Amid mounting complaints over the complexity and apparent unfairness of the system as well as criticism that 5 per cent of the available tickets have gone to non-British fans under EU rules, there are still some ways to enjoy the greatest sporting show on earth free of charge.

At present the opportunities are limited to events staged beyond the Olympic Stadium. But even in the cases of the marathon and the race walking events, tickets have been sold at the most sought-after locations including the finishing and starting lines.

What you can watch – without a ticket

Road cycling

Starting and finishing at The Mall, the 250km road cycling course snakes around south-west London and Surrey. Thousands of bike fans are expected to line the route as the peloton sweeps across the Thames through Richmond Park before heading deep into leafy stockbroker belt. Perhaps the best vantage point could be at Box Hill near Dorking.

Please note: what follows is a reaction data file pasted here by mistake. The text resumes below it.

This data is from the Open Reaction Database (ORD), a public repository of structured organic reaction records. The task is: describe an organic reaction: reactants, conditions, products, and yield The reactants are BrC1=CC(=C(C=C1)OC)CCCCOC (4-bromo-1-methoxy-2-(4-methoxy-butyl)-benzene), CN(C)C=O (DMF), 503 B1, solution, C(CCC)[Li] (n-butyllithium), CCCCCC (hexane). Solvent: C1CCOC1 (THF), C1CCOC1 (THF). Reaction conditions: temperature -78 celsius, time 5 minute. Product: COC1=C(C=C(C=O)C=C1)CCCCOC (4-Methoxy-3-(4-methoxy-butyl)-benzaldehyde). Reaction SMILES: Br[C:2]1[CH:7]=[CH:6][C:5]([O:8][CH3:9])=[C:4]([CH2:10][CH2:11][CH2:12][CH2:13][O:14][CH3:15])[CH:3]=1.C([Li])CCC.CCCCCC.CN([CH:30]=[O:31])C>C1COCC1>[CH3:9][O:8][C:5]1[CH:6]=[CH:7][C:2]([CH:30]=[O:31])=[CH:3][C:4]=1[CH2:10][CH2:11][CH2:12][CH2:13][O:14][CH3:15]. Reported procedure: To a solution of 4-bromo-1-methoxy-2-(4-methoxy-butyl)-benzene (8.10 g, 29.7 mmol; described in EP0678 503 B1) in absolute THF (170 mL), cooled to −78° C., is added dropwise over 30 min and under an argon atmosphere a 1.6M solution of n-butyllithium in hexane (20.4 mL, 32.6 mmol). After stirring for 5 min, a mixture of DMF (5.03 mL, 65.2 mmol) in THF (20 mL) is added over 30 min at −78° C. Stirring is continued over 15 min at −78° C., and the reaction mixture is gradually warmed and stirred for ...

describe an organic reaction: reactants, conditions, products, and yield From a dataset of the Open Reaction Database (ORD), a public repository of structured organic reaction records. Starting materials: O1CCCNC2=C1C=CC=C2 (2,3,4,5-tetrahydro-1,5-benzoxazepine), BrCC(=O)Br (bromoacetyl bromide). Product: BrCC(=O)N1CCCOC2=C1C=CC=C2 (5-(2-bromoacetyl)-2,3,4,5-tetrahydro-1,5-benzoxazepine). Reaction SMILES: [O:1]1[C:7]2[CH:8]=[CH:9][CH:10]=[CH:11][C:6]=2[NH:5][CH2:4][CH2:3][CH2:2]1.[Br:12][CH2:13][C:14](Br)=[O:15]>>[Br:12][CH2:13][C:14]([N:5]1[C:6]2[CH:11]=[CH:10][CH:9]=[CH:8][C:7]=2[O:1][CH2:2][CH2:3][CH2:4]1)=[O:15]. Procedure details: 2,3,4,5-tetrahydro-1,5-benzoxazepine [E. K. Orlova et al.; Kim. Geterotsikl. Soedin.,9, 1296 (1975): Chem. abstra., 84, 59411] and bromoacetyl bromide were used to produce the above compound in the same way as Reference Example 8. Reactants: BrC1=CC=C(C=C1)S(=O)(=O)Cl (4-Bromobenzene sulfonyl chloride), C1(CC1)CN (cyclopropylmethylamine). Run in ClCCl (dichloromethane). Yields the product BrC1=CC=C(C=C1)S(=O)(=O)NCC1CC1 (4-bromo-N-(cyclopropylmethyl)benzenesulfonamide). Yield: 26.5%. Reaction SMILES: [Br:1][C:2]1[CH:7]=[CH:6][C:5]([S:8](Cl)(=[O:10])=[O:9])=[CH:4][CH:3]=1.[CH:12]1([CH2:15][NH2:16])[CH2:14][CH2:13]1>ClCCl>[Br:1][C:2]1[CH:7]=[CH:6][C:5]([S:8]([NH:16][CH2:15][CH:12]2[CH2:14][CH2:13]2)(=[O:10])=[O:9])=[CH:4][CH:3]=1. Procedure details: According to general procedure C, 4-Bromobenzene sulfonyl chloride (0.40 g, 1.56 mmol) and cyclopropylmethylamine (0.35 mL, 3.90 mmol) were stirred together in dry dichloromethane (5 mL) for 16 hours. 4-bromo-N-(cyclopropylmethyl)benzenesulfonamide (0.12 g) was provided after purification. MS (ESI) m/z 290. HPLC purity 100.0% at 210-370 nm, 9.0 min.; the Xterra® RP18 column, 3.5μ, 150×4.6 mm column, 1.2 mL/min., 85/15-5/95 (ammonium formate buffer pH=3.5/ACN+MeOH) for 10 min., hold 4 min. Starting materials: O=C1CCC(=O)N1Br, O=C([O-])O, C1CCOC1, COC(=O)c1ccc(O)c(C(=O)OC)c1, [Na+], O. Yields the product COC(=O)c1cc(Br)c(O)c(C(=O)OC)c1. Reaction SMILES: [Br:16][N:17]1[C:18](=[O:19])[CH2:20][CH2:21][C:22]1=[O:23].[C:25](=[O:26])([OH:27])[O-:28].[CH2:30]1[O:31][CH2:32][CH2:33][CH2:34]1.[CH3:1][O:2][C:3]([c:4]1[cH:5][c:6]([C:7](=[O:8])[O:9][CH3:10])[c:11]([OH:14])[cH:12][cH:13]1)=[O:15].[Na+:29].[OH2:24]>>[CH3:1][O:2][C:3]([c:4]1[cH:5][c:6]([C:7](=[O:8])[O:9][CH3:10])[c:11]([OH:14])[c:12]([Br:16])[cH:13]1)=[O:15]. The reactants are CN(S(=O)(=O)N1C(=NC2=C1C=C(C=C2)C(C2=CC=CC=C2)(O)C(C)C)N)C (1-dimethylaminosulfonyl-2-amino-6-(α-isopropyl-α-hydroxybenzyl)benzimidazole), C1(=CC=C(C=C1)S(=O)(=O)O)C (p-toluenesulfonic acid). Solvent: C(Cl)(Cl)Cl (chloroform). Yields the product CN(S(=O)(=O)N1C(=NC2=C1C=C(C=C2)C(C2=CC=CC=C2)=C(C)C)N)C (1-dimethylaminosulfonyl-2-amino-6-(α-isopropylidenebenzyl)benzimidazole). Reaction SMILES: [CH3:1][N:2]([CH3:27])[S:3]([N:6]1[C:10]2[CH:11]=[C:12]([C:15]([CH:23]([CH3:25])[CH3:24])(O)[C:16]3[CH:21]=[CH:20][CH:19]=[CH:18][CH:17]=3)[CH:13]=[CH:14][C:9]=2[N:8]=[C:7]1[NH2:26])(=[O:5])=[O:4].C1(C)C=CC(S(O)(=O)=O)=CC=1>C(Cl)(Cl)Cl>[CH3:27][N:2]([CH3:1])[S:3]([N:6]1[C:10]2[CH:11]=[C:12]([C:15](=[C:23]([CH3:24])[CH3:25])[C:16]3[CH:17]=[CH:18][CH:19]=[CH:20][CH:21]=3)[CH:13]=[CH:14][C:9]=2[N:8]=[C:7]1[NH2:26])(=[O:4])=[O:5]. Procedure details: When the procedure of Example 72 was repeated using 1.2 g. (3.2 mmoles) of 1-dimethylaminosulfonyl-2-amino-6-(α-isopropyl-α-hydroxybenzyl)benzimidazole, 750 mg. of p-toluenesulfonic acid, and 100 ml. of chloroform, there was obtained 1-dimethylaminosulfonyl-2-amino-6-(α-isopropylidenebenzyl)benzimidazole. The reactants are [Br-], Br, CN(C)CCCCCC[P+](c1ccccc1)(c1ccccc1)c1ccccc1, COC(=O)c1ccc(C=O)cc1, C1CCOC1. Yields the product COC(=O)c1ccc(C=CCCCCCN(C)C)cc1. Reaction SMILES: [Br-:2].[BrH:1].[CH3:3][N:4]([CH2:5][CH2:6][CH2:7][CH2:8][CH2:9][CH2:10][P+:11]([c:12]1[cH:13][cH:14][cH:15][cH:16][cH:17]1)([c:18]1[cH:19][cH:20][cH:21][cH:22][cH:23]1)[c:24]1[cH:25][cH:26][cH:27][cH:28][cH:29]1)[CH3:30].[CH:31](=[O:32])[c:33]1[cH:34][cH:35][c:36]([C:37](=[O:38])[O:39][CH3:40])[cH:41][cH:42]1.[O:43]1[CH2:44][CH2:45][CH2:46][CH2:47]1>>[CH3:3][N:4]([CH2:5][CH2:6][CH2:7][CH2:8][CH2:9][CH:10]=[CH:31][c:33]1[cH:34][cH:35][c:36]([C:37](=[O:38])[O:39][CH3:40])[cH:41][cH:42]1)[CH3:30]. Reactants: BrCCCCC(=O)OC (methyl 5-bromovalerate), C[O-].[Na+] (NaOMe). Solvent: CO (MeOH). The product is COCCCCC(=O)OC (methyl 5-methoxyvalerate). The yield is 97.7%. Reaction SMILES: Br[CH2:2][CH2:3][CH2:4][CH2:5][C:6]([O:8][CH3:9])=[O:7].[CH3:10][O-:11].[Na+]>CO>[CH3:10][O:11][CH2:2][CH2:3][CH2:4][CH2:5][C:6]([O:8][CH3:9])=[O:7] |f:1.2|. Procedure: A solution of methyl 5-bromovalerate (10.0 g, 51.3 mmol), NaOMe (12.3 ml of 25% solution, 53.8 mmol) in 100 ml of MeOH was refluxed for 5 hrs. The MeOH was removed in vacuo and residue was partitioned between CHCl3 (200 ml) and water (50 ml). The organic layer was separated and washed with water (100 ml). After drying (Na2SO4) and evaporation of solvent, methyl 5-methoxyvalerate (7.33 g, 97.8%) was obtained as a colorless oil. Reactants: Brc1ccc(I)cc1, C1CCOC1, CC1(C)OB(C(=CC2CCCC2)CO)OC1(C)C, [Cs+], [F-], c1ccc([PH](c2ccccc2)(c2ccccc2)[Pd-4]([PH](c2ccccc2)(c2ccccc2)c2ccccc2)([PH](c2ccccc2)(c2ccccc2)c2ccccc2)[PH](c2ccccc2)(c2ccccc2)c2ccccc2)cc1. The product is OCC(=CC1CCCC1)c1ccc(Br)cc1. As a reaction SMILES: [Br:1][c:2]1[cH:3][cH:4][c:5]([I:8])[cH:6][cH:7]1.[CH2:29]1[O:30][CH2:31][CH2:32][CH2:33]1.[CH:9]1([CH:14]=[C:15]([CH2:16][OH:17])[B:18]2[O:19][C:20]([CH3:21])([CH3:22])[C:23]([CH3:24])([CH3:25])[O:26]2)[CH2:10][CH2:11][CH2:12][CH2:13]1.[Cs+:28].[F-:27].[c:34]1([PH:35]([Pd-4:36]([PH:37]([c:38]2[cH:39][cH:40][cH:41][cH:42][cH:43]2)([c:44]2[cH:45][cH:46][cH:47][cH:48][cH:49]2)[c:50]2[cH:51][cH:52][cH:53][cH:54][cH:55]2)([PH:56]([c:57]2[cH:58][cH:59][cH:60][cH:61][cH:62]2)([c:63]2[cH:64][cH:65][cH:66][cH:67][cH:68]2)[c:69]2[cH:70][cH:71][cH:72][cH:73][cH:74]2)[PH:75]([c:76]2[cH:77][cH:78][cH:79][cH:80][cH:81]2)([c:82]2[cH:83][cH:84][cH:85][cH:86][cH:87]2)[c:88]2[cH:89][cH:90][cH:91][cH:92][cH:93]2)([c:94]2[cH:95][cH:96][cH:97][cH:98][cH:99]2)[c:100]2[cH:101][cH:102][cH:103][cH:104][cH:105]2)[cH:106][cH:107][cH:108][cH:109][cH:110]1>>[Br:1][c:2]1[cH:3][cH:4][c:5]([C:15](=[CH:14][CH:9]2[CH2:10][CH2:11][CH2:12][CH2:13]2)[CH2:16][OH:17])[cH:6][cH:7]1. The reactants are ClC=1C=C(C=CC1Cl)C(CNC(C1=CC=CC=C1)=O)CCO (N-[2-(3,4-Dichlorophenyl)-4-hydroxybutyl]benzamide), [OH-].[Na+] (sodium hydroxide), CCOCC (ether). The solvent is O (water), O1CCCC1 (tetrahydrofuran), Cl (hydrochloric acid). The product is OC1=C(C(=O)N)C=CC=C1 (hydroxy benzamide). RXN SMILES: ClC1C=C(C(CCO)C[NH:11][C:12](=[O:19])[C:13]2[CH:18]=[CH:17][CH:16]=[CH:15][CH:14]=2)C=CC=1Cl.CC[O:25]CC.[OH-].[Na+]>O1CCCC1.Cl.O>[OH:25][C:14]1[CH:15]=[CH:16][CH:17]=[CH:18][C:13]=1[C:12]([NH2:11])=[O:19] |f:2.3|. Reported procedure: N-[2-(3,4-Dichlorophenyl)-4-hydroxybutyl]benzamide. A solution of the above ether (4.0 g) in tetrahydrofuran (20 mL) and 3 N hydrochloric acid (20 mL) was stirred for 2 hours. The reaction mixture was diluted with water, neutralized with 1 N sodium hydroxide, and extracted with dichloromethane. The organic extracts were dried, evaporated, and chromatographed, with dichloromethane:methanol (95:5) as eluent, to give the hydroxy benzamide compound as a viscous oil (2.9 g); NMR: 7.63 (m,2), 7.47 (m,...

Race walk

Anything but a stroll, this is one of the most gruelling challenges and will be on display for all on the streets of London next summer. Competitors will complete multiple loops of the 2km course, taking in The Mall and Constitution Hill, above, for three free events – the men's and women's 20km race and the men's 50km race walk.


Unlike at previous Olympics, the marathon will not finish in the stadium. Competitors will instead complete three laps of an eight-mile loop plus a shorter circuit beginning and ending in front of Buckingham Palace. Sadly you will need a ticket to witness the finishing-line climax but drama is anticipated at the tight turns around St Paul's Cathedral and Birdcage Walk.